Mike Hotchkins

Hello to all in the modelling world my name is Michael Hotchkins and my interest in models started when I found my fathers Micro Mold mk24 Spitfire and old helicopter under the stairs many years ago. The spark of interest was aroused so when I was old enough I started to learn how to fly aeroplanes then at 13 I started to become interested in helicopters.

My first attempt was a MFA sport 500 fixed pitch with no gyro; good fun?  After conquering the MFA I moved on to a Schlüter Moskito. and then a venture at which point my sanity took a bit of a turn I decided to have a dabble at some of the old school helicopters.  My old man was always telling me about the olden days of flying with machines like the Heli-Baby, lark 2-25, Alouette and valve radios!!!!!!!  So, I started to rebuild the helicopter from under the stairs; a vintage Kavan Alouette that is still flying to this day.  I then moved on to a Heli-Baby followed by a MM Lark and so on.

Well, that a bit about me, I hope the info and pictures I can put forth may by useful and good luck if you do decide to restore an old helicopter; it's worth it....


This is the story of my Schlüter Bell Huey cobra 1972 vintage. An 'un-built' kit and although not as complex as new kits of today there is still a lot to do. After inspecting the components and cleaning them up I started on the body.  Some of the wooden formers had already been put in the fuselage and this is where I stumbled onto the first problem.  Old fibreglass mouldings seem to weep and form an oily surface so trying to glue onto it can be difficult.  So after a bit off head scratching I tried a few solvents then bingo, cellulose thinners proved to be perfect for providing a surface that would 'key'.  Do not use too much, just wipe the surface then clean off using white spirit on a rag or it will melt the fibreglass away!  With a good surface for bonding I finished the rest of the wood work.  The cobra is built very similar to a plane fuselage and unlike modern practice there is a full size plan to work from and after assembling the rest of the formers I put the fuselage to one side and commenced on the mechanics. I placed all the components on the desk and cleaned them up ready for assembly; as you can see in the picture the gear box and drive train are all on a flat plate; known as flatbed mechanics (used by Hirobo for a number of their scale helicopters).  Most of the components are aluminium but the gear box housing is plastic and known for being weak with breakages not uncommon I therefore decided to upgrade the system.  The motor and gearbox can flex slightly so by putting a reinforcement bracket under the gearbox and thus making the assembly more rigid seems to solve the reliability problem.  I also made a collar for the top of the mast and used another bearing plate placed upside down to mate up with the collar so that the rotor system is not hanging off the gear box but properly supported.  Unlike most modern machines the gearbox is enclosed and oil filled rather than open to the elements. Unfortunately, the cooling system on the the machine is not particularly efficient especially compared to modern standards so over heating can be a problem unless flights are kept short.   Assembly of the gearbox can be a little fiddly comparison to modern machines but with basic mechanical knowledge it is quite a joy to build.  The drive system to the tail uses a flexible cable inside a brass tube that needs to be glued in place down the length of the tail to prevent it vibrating.  The tail gearbox assembly bolts to a wooden plate that is glued in place inside the fin cavity with the pitch control arm and mechanism pretty much the same as modern helicopters; what worked then still works now.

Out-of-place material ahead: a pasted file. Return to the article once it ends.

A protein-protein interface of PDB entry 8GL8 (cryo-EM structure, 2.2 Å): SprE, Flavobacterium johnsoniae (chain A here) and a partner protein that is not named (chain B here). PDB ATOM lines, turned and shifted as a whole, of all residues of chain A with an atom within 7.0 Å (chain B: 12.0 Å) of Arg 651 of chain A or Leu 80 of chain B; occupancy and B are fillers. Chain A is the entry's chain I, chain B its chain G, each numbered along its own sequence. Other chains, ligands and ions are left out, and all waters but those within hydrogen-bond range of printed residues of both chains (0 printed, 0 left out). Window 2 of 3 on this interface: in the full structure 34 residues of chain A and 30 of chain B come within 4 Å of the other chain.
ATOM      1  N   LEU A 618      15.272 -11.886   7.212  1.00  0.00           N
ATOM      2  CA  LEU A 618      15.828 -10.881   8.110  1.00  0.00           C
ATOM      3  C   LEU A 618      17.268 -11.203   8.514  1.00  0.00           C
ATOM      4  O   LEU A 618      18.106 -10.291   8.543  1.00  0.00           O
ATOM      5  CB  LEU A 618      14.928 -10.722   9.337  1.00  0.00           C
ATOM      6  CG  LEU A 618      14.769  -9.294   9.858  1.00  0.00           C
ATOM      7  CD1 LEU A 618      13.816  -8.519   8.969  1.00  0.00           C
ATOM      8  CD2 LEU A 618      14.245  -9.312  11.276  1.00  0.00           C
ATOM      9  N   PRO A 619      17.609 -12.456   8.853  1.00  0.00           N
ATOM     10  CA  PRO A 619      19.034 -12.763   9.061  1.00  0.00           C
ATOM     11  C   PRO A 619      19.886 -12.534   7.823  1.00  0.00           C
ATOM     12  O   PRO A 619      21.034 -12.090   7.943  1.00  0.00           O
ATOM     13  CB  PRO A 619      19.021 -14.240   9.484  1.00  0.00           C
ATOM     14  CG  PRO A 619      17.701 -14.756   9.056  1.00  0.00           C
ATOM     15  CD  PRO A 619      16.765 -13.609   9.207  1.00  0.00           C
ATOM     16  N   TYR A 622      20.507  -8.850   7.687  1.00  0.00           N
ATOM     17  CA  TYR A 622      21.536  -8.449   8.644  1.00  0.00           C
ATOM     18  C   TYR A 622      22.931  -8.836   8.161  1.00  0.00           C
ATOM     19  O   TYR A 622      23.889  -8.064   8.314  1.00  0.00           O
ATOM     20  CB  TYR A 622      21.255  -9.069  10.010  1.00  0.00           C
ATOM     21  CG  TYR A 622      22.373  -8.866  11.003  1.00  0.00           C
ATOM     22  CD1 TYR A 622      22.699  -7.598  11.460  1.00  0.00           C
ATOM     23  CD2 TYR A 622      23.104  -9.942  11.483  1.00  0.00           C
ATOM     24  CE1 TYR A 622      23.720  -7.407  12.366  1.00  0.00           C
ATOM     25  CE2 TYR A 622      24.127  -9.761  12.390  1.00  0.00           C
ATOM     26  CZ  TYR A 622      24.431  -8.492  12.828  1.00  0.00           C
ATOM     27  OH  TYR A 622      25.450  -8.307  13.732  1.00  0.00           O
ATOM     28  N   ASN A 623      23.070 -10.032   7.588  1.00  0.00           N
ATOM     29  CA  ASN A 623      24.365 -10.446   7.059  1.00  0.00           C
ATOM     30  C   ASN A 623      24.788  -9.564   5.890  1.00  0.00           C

Moving to the rotor head and this has to be one of the most basic heads to build because it is a basic fixed pitch set up with 'flat bottomed' blades as only positive lift is required. Being fixed pitch, cyclic control is by the 'Hiller' paddle system which is inherently slow compared to the modern collective pitch systems that allows both hiller and bell control of the main blades.  Alternatively, semi-symmetrical blades can be used though these require a higher head speed for the same lift however this gives an improvement in cyclic response and better flying characteristics both in the circuit and approach.

OK, getting near to the end of completion now just the paint scheme and radio to fit.  There are numerous colour schemes for the Cobra however I decide to go with the camouflage version.  Leaf green and Nordic blue for the main colours and to make up the panel affect I cut fablon (sticky back plastic) into strips to makeup the lines around the body.  the cockpit was made up from card and complimented with two 1/8 scale pilots and though this took quite some time and effort , it was worth it as can be seen in the photo's.

The servo's are fitted under the cockpit floor and there are (of course) only four used in this model plus NO gyro!  Setting up the controls was extremely simple and then just a matter of starting the engine and up into the hover.  Final photo's show that 'vintage' helicopters can still be appreciated as my Huey was featured in a well known RC helicopter magazine.